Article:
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This figure contains a photo of a refinery, showing large columnar structures. A diagram of a fractional distillation column used in separating crude oil is also shown. Near the bottom of the column, an arrow pointing into the column shows a point of entry for heated crude oil. The column contains several layers at which different components are removed. At the very bottom, residue materials are removed as indicated by an arrow out of the column. At each successive level, different materials are removed proceeding from the bottom to the top of the column. The materials are fuel oil, followed by diesel oil, kerosene, naptha, gasoline, and refinery gas at the very top. To the right of the column diagram, a double sided arrow is shown that is blue at the top and gradually changes color to red moving downward. The blue top of the arrow is labeled, “small molecules: low boiling point, very volatile, flows easily, ignites easily.” The red bottom of the arrow is labeled, “large molecules: high boiling point, not very volatile, does not flow easily, does not ignite easily.”
Crude oil is a complex mixture that is separated by large-scale fractional distillation to isolate various simpler mixtures.

Depression of the freezing point of a solvent

Solutions freeze at lower temperatures than pure liquids. This phenomenon is exploited in “de-icing” schemes that use salt ( [link] ), calcium chloride, or urea to melt ice on roads and sidewalks, and in the use of ethylene glycol as an “antifreeze” in automobile radiators. Seawater freezes at a lower temperature than fresh water, and so the Arctic and Antarctic oceans remain unfrozen even at temperatures below 0 °C (as do the body fluids of fish and other cold-blooded sea animals that live in these oceans).

This is a photo of damp brick pavement on which a white crystalline material has been spread.
Rock salt (NaCl), calcium chloride (CaCl 2 ), or a mixture of the two are used to melt ice. (credit: modification of work by Eddie Welker)

The decrease in freezing point of a dilute solution compared to that of the pure solvent, Δ T f , is called the freezing point depression    and is directly proportional to the molal concentration of the solute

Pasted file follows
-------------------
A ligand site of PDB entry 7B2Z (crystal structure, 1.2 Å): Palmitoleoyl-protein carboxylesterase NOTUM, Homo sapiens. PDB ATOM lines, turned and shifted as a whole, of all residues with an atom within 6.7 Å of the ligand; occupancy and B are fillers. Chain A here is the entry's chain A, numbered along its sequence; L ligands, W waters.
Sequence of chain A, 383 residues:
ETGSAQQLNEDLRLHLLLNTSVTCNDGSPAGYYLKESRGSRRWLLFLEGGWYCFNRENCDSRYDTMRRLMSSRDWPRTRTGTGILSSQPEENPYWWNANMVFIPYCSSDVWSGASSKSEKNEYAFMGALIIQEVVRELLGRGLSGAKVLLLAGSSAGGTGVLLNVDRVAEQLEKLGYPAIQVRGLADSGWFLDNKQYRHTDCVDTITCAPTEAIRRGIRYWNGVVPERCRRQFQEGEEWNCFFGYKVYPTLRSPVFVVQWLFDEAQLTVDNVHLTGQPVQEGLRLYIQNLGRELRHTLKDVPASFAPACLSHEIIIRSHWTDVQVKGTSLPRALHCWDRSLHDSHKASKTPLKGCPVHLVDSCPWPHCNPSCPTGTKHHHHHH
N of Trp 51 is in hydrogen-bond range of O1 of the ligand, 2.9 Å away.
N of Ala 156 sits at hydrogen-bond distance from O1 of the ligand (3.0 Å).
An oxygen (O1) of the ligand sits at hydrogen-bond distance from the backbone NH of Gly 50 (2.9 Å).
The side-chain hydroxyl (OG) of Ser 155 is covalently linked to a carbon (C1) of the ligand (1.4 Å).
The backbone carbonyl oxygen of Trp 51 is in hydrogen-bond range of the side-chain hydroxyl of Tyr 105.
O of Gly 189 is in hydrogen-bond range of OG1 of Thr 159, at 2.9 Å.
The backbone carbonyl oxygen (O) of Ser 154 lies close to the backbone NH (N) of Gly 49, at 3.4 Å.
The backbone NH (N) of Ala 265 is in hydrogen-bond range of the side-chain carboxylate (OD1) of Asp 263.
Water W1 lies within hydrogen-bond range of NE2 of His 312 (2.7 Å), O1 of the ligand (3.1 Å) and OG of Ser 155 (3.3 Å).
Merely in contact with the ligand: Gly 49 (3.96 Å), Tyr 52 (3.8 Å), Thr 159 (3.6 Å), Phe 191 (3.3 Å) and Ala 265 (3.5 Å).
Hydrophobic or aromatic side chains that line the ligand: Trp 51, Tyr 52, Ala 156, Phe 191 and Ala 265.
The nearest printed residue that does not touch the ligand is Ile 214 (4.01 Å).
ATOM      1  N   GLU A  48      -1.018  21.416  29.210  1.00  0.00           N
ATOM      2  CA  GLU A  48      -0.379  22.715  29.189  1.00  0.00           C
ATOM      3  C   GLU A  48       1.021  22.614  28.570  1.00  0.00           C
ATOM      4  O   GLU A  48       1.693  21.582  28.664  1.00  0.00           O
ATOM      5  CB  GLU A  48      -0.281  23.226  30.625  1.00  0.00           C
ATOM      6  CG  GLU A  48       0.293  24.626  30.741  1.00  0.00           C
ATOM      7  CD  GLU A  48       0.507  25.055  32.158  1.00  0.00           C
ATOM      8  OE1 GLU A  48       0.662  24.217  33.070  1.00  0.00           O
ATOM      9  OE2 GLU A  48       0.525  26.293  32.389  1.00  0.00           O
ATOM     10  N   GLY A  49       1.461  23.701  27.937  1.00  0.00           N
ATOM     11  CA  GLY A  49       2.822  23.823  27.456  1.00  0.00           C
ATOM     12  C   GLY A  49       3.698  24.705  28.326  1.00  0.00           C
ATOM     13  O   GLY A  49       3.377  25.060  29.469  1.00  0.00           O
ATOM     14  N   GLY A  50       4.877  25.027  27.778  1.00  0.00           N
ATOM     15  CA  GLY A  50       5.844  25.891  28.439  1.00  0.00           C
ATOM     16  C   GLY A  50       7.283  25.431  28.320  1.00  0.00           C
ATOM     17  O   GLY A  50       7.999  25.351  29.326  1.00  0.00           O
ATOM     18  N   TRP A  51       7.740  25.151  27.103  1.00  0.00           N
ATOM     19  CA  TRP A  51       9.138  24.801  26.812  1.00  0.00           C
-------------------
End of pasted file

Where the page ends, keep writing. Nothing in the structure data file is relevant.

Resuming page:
Δ T f = K f m

where m is the molal concentration of the solute in the solvent and K f is called the freezing point depression constant    (or cryoscopic constant ). Just as for boiling point elevation constants, these are characteristic properties whose values depend on the chemical identity of the solvent. Values of K f for several solvents are listed in [link] .

Calculation of the freezing point of a solution

What is the freezing point of the 0.33 m solution of a nonvolatile nonelectrolyte solute in benzene described in [link] ?


Use the equation relating freezing point depression to solute molality to solve this problem in two steps.

This is a diagram with three boxes connected with two arrows pointing to the right. The first box is labeled, “Molality of solution,” followed by an arrow labeled, “1,” pointing to a second box labeled, “Change in freezing point,” followed by an arrow labeled, “2” pointing to a third box labeled, “New freezing point.”
  1. Calculate the change in freezing point.
    Δ T f = K f m = 5.12 ° C m −1 × 0.33 m = 1.7 ° C
  2. Subtract the freezing point change observed from the pure solvent’s freezing point.
    Freezing Temperature = 5.5 ° C 1.7 ° C = 3.8 ° C

Check your learning

What is the freezing point of a 1.85 m solution of a nonvolatile nonelectrolyte solute in nitrobenzene?


−9.3 °C

Got questions? Get instant answers now!

Colligative properties and de-icing

Sodium chloride and its group 2 analogs calcium and magnesium chloride are often used to de-ice roadways and sidewalks, due to the fact that a solution of any one of these salts will have a freezing point lower than 0 °C, the freezing point of pure water. The group 2 metal salts are frequently mixed with the cheaper and more readily available sodium chloride (“rock salt”) for use on roads, since they tend to be somewhat less corrosive than the NaCl, and they provide a larger depression of the freezing point, since they dissociate to yield three particles per formula unit, rather than two particles like the sodium chloride.